"We've got to put the genie back in the bottle," he told The New York Times in November. The eradication program was an international effort, he points out, and other nations wanted the virus destroyed. "We had countries around the world saying, 'Why are Big Brother United States and Big Brother Russia keeping the virus?'" Clearly, there was a danger that the virus could escape, as it did in a laboratory in England in 1978, infecting a medical photographer. Moreover, he adds, by destroying its stocks, the United States could make possession of it a crime.

Dr. David Heymann, who worked in the smallpox eradication effort under Dr. Henderson and is now executive director for communicable diseases at WHO in Geneva, notes that in the event of a terrorist attack with smallpox, "the industrialized countries are, and will be, much better equipped to contain it than are developing countries." He adds, "It's not clear that we could muster up any will to do another eradication program. I think it would be hard to sell because if you do eradicate it again, you're in the same vulnerable situation we are in now."

 One of the last stocks of smallpox virus
One of the world's last known stocks of smallpox virus was stored
in this sealed refrigerator at a WHO Collaborating Center
in Moscow in the late 1980s. (Photo ©PAHO/WHO)
After the disease was eradicated, governments agreed to keep stocks of the live virus in two secure laboratories, one at the Centers for Disease Control in Atlanta and one in Siberia, Russia. WHO and others advocated complete destruction of the remaining stocks of the virus, but that position was contested by some U.S. scientists. In 1999, U.S. President Bill Clinton declared the smallpox stocks should be retained while more research was conducted. On Nov. 15, the Bush administration also decided that the remaining smallpox stocks should be retained, until new vaccines and treatments for the disease are developed-a process that is likely to take years.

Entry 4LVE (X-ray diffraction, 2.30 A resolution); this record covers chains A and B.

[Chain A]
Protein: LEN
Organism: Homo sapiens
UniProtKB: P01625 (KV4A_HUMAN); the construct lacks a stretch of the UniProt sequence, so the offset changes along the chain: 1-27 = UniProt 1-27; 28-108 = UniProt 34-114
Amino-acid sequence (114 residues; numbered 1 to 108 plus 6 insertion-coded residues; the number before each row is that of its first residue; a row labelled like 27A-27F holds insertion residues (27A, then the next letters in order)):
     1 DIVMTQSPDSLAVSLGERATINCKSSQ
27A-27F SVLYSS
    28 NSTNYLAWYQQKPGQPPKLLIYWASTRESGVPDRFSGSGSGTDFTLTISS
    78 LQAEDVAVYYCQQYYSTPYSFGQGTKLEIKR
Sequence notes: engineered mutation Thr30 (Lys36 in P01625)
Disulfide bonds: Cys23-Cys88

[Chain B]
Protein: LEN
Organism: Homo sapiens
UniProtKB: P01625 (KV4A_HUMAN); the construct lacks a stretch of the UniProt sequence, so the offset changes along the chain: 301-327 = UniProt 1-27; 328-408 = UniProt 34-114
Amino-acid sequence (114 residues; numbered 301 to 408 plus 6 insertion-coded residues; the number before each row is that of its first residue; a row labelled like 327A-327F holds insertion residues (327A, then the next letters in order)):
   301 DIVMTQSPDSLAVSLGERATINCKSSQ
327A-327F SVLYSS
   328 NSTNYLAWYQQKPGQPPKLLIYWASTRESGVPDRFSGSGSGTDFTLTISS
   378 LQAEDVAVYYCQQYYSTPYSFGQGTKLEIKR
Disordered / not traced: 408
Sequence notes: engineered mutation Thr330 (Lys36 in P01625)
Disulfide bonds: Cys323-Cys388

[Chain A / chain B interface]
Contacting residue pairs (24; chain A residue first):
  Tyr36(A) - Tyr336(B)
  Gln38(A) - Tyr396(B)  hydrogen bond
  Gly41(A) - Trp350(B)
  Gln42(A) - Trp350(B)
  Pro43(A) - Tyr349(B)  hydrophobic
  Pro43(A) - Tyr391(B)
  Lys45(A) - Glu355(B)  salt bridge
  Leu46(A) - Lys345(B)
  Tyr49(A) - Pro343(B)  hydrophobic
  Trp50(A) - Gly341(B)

Terrorism experts generally agree that the risk of using a weapon that could kill their own people would not deter some radical groups, especially those that are motivated by religious fervor. Mr. Michael Swetnam, chairman of the Potomac Institute for Policy Studies in Arlington, Va., says the possibility of a smallpox attack should be taken seriously. But he adds that other weapons, such as a conventional bomb, a chemical agent, or a different type of biological agent, are more likely to be used for the simple reason that smallpox is hard to get. Still, exaggerating the risk of a smallpox attack might not be a bad thing, Mr. Swetnam says. "If we blow it out of proportion and we make sure we stockpile enough vaccine for everybody, then there's no incentive for them to use it. It will cost us a lot of money, but it's buying insurance."

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Smallpox Redux

The number of individuals susceptible to smallpox infection today is larger than ever, given that immunization stopped more than a quarter-century ago, and very few people have natural immunity. Although smallpox is more difficult to release, its hazard potential is much greater than that of anthrax. Because it is highly contagious, smallpox would become an immediate international problem. Countries that in the past had the capacity to produce a vaccine against the disease are no longer able to do so, and regaining that capacity would require training and revision of production procedures. The United States has decided to restart the production of smallpox vaccine using the traditional New York City Board of Health strain of vaccinia virus. U.S. government scientists are also conducting studies to see if any existing antiviral drugs would work against smallpox.